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Article
August 1985

Pseudo-Kaposi's Sarcoma of the Hand Associated With an Acquired, Iatrogenic Arteriovenous Fistula

Author Affiliations

From the Departments of Dermatology (Drs Goldblum and Bronner) and Medicine (Dr Kraus), The Johns Hopkins Medical Institutions, and the Department of Medicine, Francis Scott Key Medical Center (Dr Kraus), Baltimore.

Arch Dermatol. 1985;121(8):1038-1040. doi:10.1001/archderm.1985.01660080092022
Abstract

• Pseudo-Kaposi's sarcoma has been associated, in most cases, with an underlying congenital arteriovenous (AV) fistula. A patient with chronic renal failure and an acquired, iatrogenic AV fistula in his left wrist for hemodialysis developed pseudo-Kaposi's sarcoma on his left hand three years after placement of the AV fistula. Histologic findings included a proliferation of superficial dermal vessels and fibroblasts, extravasated red blood cells, and occasional fibrin thrombi in vessels. To our knowledge, this is the third case of an association between pseudo-Kaposi's sarcoma and an acquired, iatrogenic AV fistula, and the first to involve the hand. Pseudo-Kaposi's sarcoma occurs in association with underlying congenital and acquired AV fistulas.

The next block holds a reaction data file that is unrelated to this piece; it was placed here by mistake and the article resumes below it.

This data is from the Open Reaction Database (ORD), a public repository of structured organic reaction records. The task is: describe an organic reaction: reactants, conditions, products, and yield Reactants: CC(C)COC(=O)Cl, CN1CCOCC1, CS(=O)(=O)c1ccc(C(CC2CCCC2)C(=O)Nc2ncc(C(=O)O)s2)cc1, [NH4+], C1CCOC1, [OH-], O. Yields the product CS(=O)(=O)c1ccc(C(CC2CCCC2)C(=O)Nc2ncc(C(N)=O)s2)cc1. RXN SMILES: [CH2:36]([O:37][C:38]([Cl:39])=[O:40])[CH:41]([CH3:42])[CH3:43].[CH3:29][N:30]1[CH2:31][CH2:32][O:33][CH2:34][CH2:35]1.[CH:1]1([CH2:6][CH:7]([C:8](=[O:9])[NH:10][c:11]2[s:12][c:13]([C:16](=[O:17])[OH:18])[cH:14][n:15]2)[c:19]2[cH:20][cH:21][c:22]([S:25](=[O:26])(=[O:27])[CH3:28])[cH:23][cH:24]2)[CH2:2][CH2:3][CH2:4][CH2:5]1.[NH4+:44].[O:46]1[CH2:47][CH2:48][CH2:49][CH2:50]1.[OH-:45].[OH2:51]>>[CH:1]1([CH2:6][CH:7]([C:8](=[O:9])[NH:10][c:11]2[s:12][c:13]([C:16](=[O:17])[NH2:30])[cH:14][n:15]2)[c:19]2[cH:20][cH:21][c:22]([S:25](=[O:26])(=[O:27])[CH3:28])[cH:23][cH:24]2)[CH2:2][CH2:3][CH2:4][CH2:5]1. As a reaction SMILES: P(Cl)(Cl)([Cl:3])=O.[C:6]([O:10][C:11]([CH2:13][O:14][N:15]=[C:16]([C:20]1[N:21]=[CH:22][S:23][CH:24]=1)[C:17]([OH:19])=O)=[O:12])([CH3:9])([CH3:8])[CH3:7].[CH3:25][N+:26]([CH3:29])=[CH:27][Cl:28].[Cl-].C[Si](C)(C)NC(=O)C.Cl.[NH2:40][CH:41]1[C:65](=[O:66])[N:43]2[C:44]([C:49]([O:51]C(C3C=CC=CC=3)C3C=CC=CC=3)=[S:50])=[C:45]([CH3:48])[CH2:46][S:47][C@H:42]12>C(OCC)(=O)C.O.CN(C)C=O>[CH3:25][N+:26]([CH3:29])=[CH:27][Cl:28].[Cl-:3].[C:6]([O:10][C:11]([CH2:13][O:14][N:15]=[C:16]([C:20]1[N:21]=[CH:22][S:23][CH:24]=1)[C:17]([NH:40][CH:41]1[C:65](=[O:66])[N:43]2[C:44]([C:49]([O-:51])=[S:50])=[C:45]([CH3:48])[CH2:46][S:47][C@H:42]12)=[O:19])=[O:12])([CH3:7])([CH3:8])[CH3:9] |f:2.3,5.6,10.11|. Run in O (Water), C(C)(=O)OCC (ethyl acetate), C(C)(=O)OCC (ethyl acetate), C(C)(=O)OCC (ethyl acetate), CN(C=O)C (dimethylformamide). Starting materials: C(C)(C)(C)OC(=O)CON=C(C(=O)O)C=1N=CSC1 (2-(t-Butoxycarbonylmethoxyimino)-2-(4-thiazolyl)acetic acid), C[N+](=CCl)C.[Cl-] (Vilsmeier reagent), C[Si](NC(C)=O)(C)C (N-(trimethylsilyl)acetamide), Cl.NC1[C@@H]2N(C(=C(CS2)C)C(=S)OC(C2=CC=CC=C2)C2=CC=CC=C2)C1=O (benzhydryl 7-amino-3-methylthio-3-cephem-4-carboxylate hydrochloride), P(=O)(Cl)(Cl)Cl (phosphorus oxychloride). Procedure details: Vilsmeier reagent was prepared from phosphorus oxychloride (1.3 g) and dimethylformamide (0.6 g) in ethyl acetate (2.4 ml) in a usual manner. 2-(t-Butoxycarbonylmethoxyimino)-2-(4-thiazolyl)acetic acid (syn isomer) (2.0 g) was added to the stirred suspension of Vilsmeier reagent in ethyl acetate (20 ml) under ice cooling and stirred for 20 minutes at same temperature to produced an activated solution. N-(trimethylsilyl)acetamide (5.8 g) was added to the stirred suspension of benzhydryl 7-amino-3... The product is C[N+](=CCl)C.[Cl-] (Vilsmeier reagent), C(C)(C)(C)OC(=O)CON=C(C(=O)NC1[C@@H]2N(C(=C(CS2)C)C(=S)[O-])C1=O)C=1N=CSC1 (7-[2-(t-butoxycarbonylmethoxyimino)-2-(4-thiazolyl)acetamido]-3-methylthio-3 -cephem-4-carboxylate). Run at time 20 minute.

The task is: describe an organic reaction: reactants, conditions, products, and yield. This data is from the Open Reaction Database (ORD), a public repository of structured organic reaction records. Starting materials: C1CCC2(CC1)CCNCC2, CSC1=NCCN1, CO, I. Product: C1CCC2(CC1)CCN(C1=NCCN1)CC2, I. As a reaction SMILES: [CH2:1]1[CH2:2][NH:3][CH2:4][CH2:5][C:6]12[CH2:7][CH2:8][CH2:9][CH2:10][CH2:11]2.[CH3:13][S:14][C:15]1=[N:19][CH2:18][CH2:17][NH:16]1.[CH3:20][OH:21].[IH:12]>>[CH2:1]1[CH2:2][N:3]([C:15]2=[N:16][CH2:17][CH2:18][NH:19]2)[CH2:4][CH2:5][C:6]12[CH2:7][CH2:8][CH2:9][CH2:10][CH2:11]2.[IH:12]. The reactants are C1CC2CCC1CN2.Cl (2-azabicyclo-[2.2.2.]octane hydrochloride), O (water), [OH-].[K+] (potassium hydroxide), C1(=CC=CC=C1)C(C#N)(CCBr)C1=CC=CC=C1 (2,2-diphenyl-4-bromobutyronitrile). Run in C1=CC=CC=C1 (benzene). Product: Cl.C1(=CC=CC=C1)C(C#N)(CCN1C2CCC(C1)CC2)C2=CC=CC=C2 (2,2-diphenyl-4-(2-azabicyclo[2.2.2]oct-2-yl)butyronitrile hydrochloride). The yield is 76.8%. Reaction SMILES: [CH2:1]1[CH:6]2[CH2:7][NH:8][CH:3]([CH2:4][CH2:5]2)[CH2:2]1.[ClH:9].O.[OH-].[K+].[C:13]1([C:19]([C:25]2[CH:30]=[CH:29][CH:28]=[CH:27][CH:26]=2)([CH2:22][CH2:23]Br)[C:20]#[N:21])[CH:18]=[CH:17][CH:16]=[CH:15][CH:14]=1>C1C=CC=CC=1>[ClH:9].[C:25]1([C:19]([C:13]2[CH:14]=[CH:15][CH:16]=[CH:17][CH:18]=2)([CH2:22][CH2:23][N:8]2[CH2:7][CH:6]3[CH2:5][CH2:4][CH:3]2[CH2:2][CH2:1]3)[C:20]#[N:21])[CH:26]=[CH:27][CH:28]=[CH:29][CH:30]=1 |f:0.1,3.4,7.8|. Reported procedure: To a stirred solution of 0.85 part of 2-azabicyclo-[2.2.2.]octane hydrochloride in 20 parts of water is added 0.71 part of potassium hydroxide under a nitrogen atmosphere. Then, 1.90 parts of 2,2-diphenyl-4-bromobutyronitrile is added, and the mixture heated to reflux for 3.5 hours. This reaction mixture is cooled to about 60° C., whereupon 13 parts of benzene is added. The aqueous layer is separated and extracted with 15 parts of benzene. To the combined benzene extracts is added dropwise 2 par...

(Arch Dermatol 1985;121:1038-1040)

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